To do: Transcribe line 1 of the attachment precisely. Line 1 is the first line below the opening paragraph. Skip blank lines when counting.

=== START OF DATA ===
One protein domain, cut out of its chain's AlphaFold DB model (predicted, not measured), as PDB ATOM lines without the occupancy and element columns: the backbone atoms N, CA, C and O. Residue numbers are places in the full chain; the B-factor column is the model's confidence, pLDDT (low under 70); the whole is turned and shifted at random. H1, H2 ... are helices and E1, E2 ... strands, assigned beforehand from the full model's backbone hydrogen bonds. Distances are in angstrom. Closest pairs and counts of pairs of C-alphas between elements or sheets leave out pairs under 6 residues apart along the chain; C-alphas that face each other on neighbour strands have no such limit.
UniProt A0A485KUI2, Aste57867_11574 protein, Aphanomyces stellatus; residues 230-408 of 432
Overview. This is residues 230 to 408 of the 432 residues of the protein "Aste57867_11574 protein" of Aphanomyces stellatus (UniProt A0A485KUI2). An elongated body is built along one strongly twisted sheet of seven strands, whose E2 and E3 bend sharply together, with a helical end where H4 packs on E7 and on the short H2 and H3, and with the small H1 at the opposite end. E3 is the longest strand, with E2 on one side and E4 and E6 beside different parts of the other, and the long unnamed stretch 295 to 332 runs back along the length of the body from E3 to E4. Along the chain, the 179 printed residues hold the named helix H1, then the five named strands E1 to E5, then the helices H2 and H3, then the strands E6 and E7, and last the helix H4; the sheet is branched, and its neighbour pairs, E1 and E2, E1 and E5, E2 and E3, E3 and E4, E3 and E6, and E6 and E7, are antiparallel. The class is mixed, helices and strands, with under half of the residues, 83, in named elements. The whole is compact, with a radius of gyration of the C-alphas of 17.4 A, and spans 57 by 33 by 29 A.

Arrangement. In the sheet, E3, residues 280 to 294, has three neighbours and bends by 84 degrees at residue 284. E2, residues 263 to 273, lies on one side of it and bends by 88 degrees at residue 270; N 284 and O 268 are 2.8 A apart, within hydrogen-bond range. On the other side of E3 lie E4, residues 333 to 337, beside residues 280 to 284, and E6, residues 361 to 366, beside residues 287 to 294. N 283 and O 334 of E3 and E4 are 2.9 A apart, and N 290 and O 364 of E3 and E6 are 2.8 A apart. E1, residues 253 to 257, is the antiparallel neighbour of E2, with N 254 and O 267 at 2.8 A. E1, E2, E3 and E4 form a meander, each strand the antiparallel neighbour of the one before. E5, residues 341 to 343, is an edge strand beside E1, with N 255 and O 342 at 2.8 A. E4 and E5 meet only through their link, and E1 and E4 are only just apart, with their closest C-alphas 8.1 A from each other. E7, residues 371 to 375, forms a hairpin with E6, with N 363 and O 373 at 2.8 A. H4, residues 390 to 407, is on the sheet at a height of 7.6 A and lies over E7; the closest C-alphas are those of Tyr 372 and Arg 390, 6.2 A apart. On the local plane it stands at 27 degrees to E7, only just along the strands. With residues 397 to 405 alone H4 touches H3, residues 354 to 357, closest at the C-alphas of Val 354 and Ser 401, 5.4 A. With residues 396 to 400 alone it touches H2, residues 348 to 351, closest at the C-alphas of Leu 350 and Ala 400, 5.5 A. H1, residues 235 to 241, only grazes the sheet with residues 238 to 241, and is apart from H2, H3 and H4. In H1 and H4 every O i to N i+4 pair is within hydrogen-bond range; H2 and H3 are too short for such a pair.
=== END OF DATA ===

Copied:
UniProt A0A485KUI2, Aste57867_11574 protein, Aphanomyces stellatus; residues 230-408 of 432